LINGUIST List 16.606

Wed Mar 02 2005

Books: Hist Ling, Eng/Afro-Hispanic: Smitterberg/Lipski

Editor for this issue: Marisa Ferrara <marisalinguistlist.org>


Links to the websites of all LINGUIST's supporting publishers are available at the end of this issue.

Directory

        1.    Eric van Broekhuizen, The progressive in 19th-century English: Smitterberg
        2.    Joyce Reid, A History of Afro-Hispanic Language: Lipski


Message 1: The progressive in 19th-century English: Smitterberg

Date: 01-Mar-2005
From: Eric van Broekhuizen <E.van.Broekhuizenrodopi.nl>
Subject: The progressive in 19th-century English: Smitterberg


Title: The progressive in 19th-century English
Subtitle: A process of integration.
Series Title: Language and Computers Vol. 54
Published: 2005
Publisher: Rodopi
                http://www.rodopi.nl/

Book URL: http://www.rodopi.nl/senj.asp?BookId=LC+54

Author: Erik Smitterberg
Hardback: ISBN: 904201735X Pages: XVI, 284 pp. Price: Europe EURO 60
Abstract:

The present volume is an empirical, corpus-based study of the progressive
in 19th-century English. As the 1800s have been relatively neglected in
previous research, and as the study is based on a new cross-genre corpus
focusing on this period (CONCE = A Corpus of Nineteenth-Century English),
the volume adds significantly to our knowledge of the historical
development of the progressive. The use of two separate measures enables an
accurate account of the frequency development of the progressive, which is
also related to multi-feature/multi-dimensional analyses. Other topics
covered include the complexity of progressive verb phrases and the
distribution of the construction across linguistic parameters such as
clause type. Special attention is paid to progressives that express
something beyond purely aspectual meaning. The results show that the
progressive became more fully integrated into English grammar over the 19th
century, but also that linguistic and extralinguistic parameters affected
this integration process; for instance, the construction was more common in
women's than in men's private letters. Owing to the wide methodological
scope of the study, it is of interest to linguists specializing in corpus
linguistics, language variation and change, verbal syntax, the progressive,
or the linguistic expression of aspect, either in synchrony or diachrony.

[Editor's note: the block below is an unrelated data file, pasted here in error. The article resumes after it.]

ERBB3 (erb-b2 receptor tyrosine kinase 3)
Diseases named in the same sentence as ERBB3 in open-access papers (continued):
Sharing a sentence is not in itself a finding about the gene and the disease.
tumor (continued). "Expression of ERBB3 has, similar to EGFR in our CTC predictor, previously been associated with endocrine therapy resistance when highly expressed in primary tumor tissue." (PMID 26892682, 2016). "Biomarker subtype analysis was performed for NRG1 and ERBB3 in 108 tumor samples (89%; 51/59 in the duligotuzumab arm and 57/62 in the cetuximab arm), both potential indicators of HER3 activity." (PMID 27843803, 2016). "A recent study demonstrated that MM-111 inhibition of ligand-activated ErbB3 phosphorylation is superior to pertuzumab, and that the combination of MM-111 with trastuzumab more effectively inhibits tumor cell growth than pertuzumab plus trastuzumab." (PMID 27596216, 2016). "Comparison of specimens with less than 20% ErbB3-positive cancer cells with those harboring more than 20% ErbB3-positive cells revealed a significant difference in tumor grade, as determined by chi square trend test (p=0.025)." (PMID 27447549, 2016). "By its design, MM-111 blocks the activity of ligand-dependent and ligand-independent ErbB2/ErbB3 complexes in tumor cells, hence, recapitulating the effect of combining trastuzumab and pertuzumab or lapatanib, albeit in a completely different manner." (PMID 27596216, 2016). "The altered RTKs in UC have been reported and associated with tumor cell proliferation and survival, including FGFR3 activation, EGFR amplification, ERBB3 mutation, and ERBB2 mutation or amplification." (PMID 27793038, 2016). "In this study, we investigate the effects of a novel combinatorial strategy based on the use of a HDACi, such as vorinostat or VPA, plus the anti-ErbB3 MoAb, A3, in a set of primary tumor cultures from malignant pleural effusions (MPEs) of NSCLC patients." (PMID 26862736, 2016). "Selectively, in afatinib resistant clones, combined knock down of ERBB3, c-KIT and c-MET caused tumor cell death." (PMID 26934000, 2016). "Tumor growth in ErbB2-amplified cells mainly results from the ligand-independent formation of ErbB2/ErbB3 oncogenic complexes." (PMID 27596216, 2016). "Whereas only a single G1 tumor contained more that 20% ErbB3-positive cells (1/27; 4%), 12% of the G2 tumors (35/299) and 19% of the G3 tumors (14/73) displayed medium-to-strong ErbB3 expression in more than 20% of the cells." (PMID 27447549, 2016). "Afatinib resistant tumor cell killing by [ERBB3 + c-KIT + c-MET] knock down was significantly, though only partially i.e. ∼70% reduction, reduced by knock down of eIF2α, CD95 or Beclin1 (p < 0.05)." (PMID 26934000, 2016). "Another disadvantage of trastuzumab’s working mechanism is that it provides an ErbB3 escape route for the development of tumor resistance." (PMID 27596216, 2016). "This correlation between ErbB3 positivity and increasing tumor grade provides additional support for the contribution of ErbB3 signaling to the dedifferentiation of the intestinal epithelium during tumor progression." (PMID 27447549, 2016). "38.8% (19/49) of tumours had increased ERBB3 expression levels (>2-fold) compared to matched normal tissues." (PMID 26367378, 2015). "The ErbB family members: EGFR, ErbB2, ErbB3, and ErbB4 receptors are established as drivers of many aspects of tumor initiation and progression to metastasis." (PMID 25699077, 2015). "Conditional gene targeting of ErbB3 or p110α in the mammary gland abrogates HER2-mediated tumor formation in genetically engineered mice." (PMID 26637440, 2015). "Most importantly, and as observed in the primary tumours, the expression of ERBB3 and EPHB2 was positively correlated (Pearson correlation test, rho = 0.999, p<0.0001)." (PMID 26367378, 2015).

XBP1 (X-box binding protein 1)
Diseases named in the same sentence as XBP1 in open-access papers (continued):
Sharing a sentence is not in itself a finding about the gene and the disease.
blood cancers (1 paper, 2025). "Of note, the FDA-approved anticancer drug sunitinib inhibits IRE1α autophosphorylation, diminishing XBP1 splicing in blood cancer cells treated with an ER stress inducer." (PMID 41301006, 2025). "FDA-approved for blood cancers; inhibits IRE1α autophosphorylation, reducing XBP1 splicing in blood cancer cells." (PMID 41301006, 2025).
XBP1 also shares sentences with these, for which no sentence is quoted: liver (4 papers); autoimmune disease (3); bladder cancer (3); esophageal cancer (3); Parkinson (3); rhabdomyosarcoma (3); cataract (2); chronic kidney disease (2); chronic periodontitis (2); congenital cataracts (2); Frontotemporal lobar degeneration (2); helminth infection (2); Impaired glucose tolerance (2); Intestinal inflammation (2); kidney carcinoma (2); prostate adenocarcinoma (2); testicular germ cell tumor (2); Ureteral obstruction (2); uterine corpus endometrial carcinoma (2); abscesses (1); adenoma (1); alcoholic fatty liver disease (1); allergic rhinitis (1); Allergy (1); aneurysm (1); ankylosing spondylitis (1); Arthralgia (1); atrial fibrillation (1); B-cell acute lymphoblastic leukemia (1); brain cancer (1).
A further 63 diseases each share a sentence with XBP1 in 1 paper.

Table of contents
List of tables and figures
Preface
Chapter 1. Introduction
Chapter 2. Material and data
Chapter 3. The frequency of the progressive in 19th-century English
Chapter 4. M-coefficients and factor score analysis
Chapter 5. Morphosyntactic variation in the verb phrase
Chapter 6. Variation with linguistic parameters
Chapter 7. The not-solely-aspectual progressive: An analytical approach
Chapter 8. Concluding discussion
References
Appendix 1. Primary material: The CONCE corpus
Appendix 2. Text-level codes used in CONCE
Appendix 3. Tests for statistical significance

Linguistic Field(s): Historical Linguistics
                            Syntax
                            Text/Corpus Linguistics

Subject Language(s): English (ENG)

Written In: English (ENG )

See this book announcement on our website:
http://linguistlist.org/get-book.html?BookID=13611


Message 2: A History of Afro-Hispanic Language: Lipski

Date: 07-Feb-2005
From: Joyce Reid <jreidcup.org>
Subject: A History of Afro-Hispanic Language: Lipski


Title: A History of Afro-Hispanic Language
Subtitle: Five Centuries, Five Continents
Published: 2005
Publisher: Cambridge University Press
                http://us.cambridge.org

Book URL: http://www.cambridge.org/9780521822657

Author: John M Lipski, Pennsylvania State University
Hardback: ISBN: 0521822653 Pages: 376 Price: U.K. £ 65.00
Hardback: ISBN: 0521822653 Pages: 376 Price: U.S. $ 110.00
Abstract:

The African slave trade, beginning in the fifteenth century, brought
African languages into contact with Spanish and Portuguese, resulting in
the Africans' gradual acquisition of these languages. In this book, John
Lipski describes the major forms of Afro-Hispanic language found in the
Iberian Peninsula and Latin America over the last 500 years. As well as
discussing pronunciation, morphology and syntax, he separates legitimate
forms of Afro-Hispanic expression from those that result from racist
stereotyping, to assess how contact with the African diaspora has had a
permanent impact on contemporary Spanish. A principal issue is the
possibility that Spanish, in contact with speakers of African languages,
may have creolized and restructured - in the Caribbean and perhaps
elsewhere - permanently affecting regional and social varieties of Spanish
today. The book is accompanied by the largest known anthology of primary
Afro-Hispanic texts from Iberia, Latin America, and former Afro-Hispanic
contacts in Africa and Asia.

1. Africans in the Iberian Peninsular, the slave trade, and overview of
Afro-Iberian linguistic contacts

2. Early Afro-Portuguese texts

3. Early Afro-Hispanic texts

4. Africans in colonial Spanish America

5. Afro-Hispanic texts from Latin America

6. Survey of major African language families

7. Phonetics/phonology of Afro-Hispanic language

8. Grammatical features of Afro-Hispanic language

9. The Spanish-creole debate.


Linguistic Field(s): Historical Linguistics
                            Language Description

Subject Language(s): Portuguese (POR)
                            Spanish (SPN)
Areal Regions: African

Written In: English (ENG )

See this book announcement on our website:
http://linguistlist.org/get-book.html?BookID=13333


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